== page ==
Sunday, December 14, 2008

The Lapse of The Year

SPRING I am too soft of heart
Much to speak ere I depart
Ask the summer tide to prove
The abundance of my love

SUMMER looked for long am I
Much shall change or ere I die
Prithee take it not amiss
Though I weary thee with bliss

Laden AUTUMN here I stand
Weak of heart and warn of hand
Speak the word that sets me free
Naught but rest seems good for me

Ah shall WINTER mend your case
Set your teeth the wind to face
Bear the snow down, tread the frost
All is gained when all is lost

-William Morris

Saturday, December 13, 2008 Google Group now has a google group

We are hoping to get some good feedback from our user community. Small but growing.

Tuesday, December 09, 2008

St. Bride

This is a painting titled "St. Bride" by the Scottish painter John Duncan, from 1913. At the moment, this is my favorite work of art. I was fortunate enough to spend some time reflecting on this painting at the National Gallery in Scotland. It's is surprising that this painting is not more notable, considering how interesting it is (not to mention beautiful).

The painting depicts two angels carrying Bridget to Bethlehem to swaddle baby Jesus. It's truly an amazing amalgamation of Christian and Celtic mythology; Briget becomes St. Bride and Christianity synthesizes the ancient beliefs.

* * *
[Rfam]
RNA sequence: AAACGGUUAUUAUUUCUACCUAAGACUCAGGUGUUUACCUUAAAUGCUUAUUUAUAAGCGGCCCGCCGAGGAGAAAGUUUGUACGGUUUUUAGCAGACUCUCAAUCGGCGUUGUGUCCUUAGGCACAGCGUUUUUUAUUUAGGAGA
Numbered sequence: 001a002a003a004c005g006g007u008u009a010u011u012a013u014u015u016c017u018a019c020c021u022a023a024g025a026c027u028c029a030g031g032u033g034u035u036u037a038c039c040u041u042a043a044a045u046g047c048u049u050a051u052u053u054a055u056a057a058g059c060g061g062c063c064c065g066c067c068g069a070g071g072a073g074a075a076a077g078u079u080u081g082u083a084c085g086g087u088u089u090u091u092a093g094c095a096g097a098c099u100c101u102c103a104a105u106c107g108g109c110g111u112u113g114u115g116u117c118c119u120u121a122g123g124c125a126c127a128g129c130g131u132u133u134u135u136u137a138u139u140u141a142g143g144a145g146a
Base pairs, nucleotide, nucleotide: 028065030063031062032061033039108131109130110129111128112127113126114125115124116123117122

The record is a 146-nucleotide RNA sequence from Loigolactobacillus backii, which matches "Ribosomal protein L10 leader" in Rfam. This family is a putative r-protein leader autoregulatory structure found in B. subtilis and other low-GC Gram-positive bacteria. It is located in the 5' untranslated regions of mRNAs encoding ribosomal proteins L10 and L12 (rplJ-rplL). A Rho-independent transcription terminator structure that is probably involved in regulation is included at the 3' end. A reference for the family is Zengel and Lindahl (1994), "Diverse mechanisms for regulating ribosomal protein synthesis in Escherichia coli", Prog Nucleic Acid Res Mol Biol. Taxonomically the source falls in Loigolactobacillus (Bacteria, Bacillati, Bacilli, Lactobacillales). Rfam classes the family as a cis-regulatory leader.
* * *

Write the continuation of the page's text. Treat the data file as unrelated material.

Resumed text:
"[The legend] ...goes further back than the days of the monkish chroniclers who first attempted to put the disguise of verbal Christian raiment on the most widely-loved and revered beings of the ancient Gaelic pantheon. Long before the maiden Brigida… made her fame as a 'daughter of God'… the Gaels worshipped a Brighde or Bride, goddess of women, of fire, of poetry… one whom the Druids held in honour as a torch bearer of the eternal light, a Daughter of the Morning."

This is a wonderfully rich posting on the "Celtic Twilight" movement. Apparently William Blake, JRR Tolkien, and John Duncan shared similar influences. The more I read about this painting, the more I understand why it resonates with me.

Thoughts and Pimps

Wonderful tiled mosaic: "THOUGHT: written words; Spoken words". I took this photo near Rockefeller Center.

Early anthropological evidence of pimps (American Museum of Natural History)

This is just too easy!

Wow, I am amazed how easy it is to wire up my new widget to I mean, I really shouldn't be surprised, given we've been developing NextDB exactly to be this easy, but I'm still stoked. Here is a screenshot of the admin site for my hosted database in NextDB (just created one table for storing the widget data). Next to the admin site, on the right, is my shiny black widget.

Here is the whole 10 lines of code I literally cut-and-pasted out of the NextDB JS Docs into my widget's HTML.